In accordance with the aforementioned objects, one embodiment of this invention is an electrolytic capacitor comprising an open ended, molded thermoplastic casing, the inner wall of which has means formed thereon defining a taper surfaced channel; and a resilient seal hermetically compressibly supported in said channel.
Another embodiment of this invention provides an electrolytic capacitor differing from said one embodiment in that the channel has a gradually varying depth, thereby allowing the seal to vent at the shallowest point of the channel.
This invention will be better understood by reference to the following description taken in conjunction with the accompanying drawings.
FIG. 1 is an axial section of one embodiment of an electrolytic capacitor in accordance with this invention.
FIG. 2 is an axial section of an electrolytic capacitor casing of another embodiment of this invention.
FIG. 3 is an axial section of still another embodiment.
FIG. 4 is an axial section of yet another embodiment of an electrolytic capacitor casing in accordance with this invention.
Referring now to FIG. 1, an electrolytic capacitor 11 is shown comprising a cup-shaped, phenolic thermoset plastic casing 13 containing a rolled capacitor section 15 conventionally made up of a pair of convolutely wound electrode foils (not shown) of film forming metal such as aluminum or other capacitor electrode metals well known in the art. The foils are separated by paper or other dielectric spacer material (not shown). Capacitor section 15, when disposed in the casing 13, is impregnated with a liquid electrolyte which may be of any conventional or known type of capacitor electrolyte as, for example, an aqueous ammonium pentaborate-glycol solution or a non-aqueous organic liquid composition or mixture. The electrolyte may be of a liquid, gel, paste, or other form. Typically, the capacitor section 15 is impregnated with electrolyte prior to insertion into the casing 13. However, some applications utilize an excess of electrolyte in the casing.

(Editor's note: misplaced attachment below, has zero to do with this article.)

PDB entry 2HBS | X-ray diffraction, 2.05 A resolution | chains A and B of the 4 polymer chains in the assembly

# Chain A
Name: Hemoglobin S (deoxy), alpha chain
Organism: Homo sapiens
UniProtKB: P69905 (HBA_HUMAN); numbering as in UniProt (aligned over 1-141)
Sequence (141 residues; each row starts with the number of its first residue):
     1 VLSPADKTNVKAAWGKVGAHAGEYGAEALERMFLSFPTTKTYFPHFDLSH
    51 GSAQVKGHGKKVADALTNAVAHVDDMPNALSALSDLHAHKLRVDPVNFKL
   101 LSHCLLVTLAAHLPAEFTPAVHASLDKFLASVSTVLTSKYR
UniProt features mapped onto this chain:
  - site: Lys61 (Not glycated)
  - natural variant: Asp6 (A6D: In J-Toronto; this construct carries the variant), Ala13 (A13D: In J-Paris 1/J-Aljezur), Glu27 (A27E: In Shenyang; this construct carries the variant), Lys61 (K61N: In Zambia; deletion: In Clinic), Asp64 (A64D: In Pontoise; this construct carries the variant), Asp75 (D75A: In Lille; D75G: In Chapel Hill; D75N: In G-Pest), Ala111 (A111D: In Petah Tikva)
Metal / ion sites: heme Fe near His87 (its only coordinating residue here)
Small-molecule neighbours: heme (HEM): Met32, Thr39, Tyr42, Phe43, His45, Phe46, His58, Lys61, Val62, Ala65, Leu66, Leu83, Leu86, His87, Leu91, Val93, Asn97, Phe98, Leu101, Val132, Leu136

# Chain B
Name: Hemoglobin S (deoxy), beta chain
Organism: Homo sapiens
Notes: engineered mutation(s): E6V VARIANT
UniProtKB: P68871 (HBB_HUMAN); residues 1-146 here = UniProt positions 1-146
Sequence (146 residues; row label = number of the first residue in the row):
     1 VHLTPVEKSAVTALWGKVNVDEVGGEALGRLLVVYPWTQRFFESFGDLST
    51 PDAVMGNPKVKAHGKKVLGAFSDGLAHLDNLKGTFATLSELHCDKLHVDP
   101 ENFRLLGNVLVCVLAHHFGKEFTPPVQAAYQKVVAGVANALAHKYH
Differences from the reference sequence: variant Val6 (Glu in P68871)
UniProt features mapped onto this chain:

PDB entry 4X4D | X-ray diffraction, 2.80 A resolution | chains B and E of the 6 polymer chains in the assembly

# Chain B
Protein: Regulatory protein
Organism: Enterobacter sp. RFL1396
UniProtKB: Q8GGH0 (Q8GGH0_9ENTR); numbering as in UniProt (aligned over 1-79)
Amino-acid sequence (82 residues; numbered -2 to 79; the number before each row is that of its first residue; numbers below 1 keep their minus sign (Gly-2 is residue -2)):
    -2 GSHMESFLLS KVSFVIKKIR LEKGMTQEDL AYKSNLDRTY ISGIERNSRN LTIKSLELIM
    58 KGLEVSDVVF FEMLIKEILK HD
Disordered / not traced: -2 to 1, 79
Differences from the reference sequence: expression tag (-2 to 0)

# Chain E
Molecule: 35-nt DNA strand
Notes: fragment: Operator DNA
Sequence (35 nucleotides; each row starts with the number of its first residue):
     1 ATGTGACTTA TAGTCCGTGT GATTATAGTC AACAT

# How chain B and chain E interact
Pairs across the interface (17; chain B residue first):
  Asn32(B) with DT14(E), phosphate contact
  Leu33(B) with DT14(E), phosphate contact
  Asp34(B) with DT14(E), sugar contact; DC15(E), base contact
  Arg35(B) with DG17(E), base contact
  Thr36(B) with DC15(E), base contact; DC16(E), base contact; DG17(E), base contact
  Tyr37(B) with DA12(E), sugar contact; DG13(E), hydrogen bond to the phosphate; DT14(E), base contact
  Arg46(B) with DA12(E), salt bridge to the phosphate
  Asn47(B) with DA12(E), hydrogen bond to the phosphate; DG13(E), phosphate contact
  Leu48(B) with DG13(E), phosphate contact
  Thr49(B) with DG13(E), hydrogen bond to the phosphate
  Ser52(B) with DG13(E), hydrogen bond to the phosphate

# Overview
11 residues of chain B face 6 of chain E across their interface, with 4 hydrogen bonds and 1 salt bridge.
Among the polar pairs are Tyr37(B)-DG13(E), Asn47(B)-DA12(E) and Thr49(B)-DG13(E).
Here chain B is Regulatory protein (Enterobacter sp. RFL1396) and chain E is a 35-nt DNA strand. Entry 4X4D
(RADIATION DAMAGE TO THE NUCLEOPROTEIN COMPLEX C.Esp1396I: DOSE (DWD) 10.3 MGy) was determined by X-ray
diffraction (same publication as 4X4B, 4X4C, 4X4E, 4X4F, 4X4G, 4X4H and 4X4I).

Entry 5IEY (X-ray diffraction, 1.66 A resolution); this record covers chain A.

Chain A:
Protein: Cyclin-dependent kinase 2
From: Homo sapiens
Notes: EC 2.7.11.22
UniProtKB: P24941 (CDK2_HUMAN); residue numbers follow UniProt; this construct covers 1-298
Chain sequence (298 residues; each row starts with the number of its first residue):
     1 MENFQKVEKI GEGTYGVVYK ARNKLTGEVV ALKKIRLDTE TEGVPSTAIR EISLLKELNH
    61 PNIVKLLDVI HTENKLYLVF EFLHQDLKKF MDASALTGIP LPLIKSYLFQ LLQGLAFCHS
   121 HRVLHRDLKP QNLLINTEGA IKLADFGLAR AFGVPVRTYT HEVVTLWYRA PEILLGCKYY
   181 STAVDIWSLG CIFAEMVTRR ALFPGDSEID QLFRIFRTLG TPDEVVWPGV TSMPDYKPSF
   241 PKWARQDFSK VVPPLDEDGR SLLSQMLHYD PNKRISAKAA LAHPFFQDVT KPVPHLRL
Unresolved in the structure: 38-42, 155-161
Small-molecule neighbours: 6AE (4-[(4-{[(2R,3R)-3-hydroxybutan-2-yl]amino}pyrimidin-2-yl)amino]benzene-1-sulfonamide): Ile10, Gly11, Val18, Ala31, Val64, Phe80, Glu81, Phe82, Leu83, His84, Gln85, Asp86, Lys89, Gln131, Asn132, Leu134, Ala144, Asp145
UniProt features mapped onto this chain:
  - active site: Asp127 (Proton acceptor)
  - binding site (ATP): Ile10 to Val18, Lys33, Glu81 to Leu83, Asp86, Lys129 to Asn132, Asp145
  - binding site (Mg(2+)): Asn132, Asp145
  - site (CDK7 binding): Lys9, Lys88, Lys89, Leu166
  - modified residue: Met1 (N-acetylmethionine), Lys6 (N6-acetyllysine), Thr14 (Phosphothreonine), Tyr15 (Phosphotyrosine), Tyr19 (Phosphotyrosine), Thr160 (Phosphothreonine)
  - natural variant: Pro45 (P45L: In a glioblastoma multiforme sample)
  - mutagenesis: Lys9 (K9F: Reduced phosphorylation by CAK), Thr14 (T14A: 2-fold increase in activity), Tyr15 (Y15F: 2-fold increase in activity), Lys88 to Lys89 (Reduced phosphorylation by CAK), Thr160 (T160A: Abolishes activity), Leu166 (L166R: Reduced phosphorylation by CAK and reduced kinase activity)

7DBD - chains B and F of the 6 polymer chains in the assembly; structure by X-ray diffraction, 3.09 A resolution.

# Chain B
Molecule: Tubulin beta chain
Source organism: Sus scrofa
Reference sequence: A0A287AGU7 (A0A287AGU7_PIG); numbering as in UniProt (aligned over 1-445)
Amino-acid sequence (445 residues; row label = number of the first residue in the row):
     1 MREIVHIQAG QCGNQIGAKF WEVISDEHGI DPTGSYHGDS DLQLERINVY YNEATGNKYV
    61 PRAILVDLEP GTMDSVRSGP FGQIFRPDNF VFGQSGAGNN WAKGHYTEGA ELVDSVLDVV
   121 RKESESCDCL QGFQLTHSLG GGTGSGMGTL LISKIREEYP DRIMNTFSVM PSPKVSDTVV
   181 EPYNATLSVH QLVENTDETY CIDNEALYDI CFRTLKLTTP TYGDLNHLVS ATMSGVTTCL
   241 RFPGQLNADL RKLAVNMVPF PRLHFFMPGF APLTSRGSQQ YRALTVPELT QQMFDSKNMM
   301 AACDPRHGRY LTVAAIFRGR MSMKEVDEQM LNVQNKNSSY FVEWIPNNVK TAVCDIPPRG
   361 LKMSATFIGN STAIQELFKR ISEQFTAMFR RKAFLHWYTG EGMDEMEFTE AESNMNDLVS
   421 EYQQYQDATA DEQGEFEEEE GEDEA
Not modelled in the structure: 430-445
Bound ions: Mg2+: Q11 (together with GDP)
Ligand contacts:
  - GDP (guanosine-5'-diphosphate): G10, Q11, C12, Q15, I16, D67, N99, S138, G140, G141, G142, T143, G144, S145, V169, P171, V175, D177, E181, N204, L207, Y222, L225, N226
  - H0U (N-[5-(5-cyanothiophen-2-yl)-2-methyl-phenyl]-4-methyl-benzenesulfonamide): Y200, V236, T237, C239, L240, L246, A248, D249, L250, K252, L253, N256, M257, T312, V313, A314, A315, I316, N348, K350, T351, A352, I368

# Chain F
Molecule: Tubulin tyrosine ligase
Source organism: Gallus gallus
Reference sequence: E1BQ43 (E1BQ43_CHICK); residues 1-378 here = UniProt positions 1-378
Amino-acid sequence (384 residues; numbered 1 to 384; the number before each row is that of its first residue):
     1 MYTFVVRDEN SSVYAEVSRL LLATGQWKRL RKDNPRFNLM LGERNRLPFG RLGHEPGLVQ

Preferably, the casing 13 is cup-shaped with one open end, as in FIG. 1, which is hermetically sealed by a seal assembly constructed in accordance with the invention. It should be understood that the seal structures described hereinbelow could be employed in types of capacitors other than those shown. For example, the casing 13 could be open at both ends and have one or both ends hermetically sealed in accordance with the invention herein. As has been stated, in accordance with the preferred embodiment, the casing is preferably constructed of a molded phenolic thermoset plastic. However, as will be apparent to those skilled in the art, other thermoset or thermoplastic materials may be substituted therefor.